Barclays not liable for couple defrauded of £700,000

Bank Fraud News

Despite promises of better safeguarding for bank customers, there are still many examples of people losing huge sums to such frauds.  KwikChex has recently been assisting a consumer that had paid £70,000 to a bogus investment business that was masquerading as another, registered business. We were able to stop further payments being made, including ones for fake ‘recovery services’ and the case for legitimate compensation is now ongoing. Consumers can use the free assistance provided by KwikChex to check any approaches made to them related to bank transactions, investment and trading ‘offers’.

Barclays not liable for couple defrauded of £700,000  

Credit: BBC News, 19/01/21  

“A bank does not need to compensate a customer who was duped into paying £700,000 to fraudsters, a judge ruled.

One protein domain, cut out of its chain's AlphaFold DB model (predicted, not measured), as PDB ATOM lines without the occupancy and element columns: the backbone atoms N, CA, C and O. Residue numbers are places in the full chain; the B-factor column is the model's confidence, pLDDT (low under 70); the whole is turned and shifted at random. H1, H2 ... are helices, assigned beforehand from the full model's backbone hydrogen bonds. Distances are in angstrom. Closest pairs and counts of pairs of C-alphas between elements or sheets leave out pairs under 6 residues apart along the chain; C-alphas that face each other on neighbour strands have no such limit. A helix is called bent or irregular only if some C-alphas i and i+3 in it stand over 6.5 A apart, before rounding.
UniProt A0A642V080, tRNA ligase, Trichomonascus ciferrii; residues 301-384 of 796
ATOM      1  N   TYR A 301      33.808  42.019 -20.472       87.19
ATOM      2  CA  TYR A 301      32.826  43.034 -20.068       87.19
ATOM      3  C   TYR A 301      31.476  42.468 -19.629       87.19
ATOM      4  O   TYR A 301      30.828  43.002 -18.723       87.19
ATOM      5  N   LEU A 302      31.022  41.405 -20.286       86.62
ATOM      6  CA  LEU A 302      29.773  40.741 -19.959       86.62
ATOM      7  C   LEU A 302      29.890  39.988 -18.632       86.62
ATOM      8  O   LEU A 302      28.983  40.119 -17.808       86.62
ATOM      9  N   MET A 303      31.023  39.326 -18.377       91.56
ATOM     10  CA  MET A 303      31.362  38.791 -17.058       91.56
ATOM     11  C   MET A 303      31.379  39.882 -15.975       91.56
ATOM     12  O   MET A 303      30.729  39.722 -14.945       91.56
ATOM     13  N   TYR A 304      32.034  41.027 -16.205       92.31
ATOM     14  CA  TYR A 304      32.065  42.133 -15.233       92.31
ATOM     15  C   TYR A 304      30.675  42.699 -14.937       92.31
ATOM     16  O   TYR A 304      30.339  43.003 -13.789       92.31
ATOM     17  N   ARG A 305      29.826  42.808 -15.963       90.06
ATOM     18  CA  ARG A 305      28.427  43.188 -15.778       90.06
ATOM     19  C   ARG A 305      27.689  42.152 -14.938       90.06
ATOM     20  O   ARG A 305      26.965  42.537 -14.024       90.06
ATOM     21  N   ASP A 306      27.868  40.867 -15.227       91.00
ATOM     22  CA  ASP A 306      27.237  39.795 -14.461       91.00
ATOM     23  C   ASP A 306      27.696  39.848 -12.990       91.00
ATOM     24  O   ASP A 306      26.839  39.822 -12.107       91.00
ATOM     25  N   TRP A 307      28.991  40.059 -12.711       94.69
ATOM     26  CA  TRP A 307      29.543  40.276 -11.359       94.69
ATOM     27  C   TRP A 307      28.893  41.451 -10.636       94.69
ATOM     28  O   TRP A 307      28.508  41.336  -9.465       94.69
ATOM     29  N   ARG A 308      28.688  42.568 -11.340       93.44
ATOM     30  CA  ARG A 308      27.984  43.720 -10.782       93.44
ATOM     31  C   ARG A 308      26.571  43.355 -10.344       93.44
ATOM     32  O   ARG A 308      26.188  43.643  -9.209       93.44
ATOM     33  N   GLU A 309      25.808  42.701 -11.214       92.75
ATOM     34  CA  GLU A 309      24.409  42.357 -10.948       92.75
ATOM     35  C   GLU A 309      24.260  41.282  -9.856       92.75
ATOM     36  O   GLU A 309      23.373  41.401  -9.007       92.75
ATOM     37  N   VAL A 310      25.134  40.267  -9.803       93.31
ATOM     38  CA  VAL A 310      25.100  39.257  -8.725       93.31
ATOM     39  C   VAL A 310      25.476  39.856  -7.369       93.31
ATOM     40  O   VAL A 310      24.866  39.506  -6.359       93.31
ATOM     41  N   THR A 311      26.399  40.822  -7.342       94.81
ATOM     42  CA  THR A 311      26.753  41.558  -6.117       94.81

Fiona Philipp used her Barclays account to transfer two payments of £400,000 and £300,000 to accounts in the United Arab Emirates.

She and her doctor husband thought they were helping a high-profile fraud investigation being run by the Financial Conduct Authority (FCA).


The scam started when her husband was called by a man who claimed to work for the FCA.

He told him that his bank, HSBC, and an investment company he had savings in, were unsafe and at risk of fraud.

In order to keep the money safe, the conman said it had to be transferred into safe accounts’ before his investigation could be completed.

He manipulated the couple to the extent that they allowed him to listen to meetings they had at the bank on an open line on the man’s mobile phone, a High Court judgement said.


Judge Russen QC said he felt acute sympathy’ for the couple who had fallen victim to the dishonesty’ of the fraudster but added ‘it would not be fair, just or reasonable to impose liability’ on the bank.

The court heard that the woman’s disclosure of security details to the fraudsters involved clear breaches’ of the bank’s terms and conditions.

Alexia Knight, for Barclays, said it was fanciful’ to think that the fraud would have been stopped if the bank had asked more safeguarding questions’.”  

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